I watched my son grab at his grandfather’s nose and giggle incessantly as my old man popped his mouth open and shut in an effort to make Jack smile and giggle. His little face lit up at the man with the white goatee and silver brushed back hair. Both of them were in a state of wonderment and true love. What an amazing feeling it is to see the bond begin with a little boy and his Papa.
Growing up in Cloverdale, our Italian side of the family was very much like the TV series, Everybody Loves Raymond. My father’s house was built in a cul-de-sac in 1988-89 and Nan and Papa’s retirement house was built at the top of that same cul-de-sac soon after. The door was always open and the grandkids were welcome to come and go as we pleased.
Nan was a beautiful, bright eyed woman who spent her life with my Papa Tommy, raising her three children, Rob (My Dad), Tom (My uncle), and Val (My aunt). Nan had a real gentle and charming quality. She was sweet in nature, but not soft, she, to me, represented a classic look. Everything you want your grandmother to be. My Nan was the one person who could keep me calm and explain to me why I was in trouble, or why Dad was frustrated. She had the ability to get a precocious child like myself to at least try to see the bigger picture and the Campbell’s mushroom soup and crackers helped as well.
Papa was a professional jockey throughout the ‘40s, ‘50s, and began training race horses in the ‘60’s and ‘70s. I was the 3rd of 4 grandchildren to Pearl and Tommy, and all of us had wonderful relationships with them. My cousin Jen had the strongest bond with my grandfather, as she was born in the ‘70s and had a longer time frame with him until his passing in 1998; I had thirteen years with him. I still remember that cheeky, mischievous grin he had when he would purposely tease my grandmother just to get a laugh out of me. Papa came to all of my hockey games, all of my baseball games and even to my soccer games, despite my huge lack of ability. He stood 5’5, 150 pounds, yet he was massive. His large presence and colourful Italian nature made him larger than life.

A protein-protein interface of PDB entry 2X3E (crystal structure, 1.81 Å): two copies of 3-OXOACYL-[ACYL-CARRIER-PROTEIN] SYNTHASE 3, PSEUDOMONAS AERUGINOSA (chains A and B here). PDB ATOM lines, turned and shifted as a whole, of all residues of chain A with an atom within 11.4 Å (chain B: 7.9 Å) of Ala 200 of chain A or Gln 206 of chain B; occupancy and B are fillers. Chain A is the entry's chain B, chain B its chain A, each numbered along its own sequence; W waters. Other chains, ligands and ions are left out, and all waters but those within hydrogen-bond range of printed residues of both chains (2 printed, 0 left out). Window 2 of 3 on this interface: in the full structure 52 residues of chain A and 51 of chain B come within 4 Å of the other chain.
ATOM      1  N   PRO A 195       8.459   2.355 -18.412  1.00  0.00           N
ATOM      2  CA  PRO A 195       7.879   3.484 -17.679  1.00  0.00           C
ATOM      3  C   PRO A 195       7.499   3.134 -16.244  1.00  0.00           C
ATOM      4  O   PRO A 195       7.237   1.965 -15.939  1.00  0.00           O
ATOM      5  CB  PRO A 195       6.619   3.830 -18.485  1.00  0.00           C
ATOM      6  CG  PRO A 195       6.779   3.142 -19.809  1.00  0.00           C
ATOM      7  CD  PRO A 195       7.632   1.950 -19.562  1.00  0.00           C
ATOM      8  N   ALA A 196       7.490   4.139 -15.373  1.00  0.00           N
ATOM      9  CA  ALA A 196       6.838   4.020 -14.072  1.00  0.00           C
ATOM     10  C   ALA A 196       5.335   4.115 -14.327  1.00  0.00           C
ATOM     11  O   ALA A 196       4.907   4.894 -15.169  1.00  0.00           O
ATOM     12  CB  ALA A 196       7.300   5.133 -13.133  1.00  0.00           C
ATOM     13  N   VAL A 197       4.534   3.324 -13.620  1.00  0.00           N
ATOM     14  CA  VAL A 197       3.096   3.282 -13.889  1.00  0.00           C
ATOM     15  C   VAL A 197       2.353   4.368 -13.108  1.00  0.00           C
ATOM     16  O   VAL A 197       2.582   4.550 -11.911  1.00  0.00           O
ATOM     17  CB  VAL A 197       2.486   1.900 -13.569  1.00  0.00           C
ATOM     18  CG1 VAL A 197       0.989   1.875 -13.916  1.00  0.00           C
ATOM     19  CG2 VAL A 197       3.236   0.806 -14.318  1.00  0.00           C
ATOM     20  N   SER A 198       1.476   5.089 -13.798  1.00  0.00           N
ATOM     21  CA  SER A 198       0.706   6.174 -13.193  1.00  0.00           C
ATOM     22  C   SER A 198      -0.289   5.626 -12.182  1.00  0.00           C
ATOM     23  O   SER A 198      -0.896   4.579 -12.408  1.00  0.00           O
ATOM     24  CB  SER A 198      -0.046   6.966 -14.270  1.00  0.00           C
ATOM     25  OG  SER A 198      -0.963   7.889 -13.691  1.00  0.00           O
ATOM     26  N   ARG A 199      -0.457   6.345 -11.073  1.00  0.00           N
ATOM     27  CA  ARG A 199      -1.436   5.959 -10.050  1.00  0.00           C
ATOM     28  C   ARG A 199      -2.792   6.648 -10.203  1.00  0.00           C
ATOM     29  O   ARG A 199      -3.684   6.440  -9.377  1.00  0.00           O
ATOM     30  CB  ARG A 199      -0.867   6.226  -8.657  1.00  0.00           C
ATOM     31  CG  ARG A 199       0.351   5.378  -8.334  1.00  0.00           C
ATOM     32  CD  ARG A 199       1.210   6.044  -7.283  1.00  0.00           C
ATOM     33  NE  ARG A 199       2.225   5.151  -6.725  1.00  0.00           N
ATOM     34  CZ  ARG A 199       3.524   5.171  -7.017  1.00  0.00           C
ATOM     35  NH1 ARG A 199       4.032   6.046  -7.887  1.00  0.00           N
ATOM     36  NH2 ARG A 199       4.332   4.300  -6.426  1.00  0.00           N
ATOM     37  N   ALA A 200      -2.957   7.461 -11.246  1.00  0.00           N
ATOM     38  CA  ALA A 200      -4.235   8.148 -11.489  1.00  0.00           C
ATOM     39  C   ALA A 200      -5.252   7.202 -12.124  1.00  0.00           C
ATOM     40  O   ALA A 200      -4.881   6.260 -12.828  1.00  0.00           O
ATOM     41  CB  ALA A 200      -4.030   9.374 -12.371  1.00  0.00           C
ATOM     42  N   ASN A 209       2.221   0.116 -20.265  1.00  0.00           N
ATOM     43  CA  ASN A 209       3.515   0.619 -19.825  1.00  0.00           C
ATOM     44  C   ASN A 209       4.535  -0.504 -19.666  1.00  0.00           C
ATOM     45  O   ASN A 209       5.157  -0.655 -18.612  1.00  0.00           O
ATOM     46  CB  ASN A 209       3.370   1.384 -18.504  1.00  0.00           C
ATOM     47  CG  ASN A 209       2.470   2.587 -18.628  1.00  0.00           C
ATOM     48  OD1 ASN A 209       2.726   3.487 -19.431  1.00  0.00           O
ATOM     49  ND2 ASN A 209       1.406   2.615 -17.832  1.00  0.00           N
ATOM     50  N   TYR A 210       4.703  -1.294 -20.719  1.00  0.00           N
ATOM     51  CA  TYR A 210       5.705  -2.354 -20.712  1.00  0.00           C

Papa has been gone 20 years this February, and Nan four years this January. Now more than ever, I miss them deeply. I wish they could see their Great-Grandson. I wish for that cheeky grin and for the mushroom soup. Kirstin and I made a point to frame and place black and white photos of all of our family members from the previous generations throughout the house, so our son knows and understands his background and heritage. If you don’t know where you came from, how can you ever truly know who you are or where you’re headed.
As I watched my son play with his Papa, giggle, paw at his mysterious white goatee, I am reminded of how much I love my grandparents. If you are lucky enough to have them living nearby, visit them. If they are not within reach; phone them. They are your link to the past and are truly special; I would love to have just one glimpse of Nan and Papa somewhere, whether it is in the clouds, walking in the distance hand in hand or for a brief moment in my dreams.
Today is a great day to be a grandchild, no matter how old you are.
To my friend, Michael Miertsch- take advantage of the amazing gift that is in front of you. Ask questions, learn about your family history, experience life through their eyes as best you can. It will be one of the best experiences you will ever have, I promise you.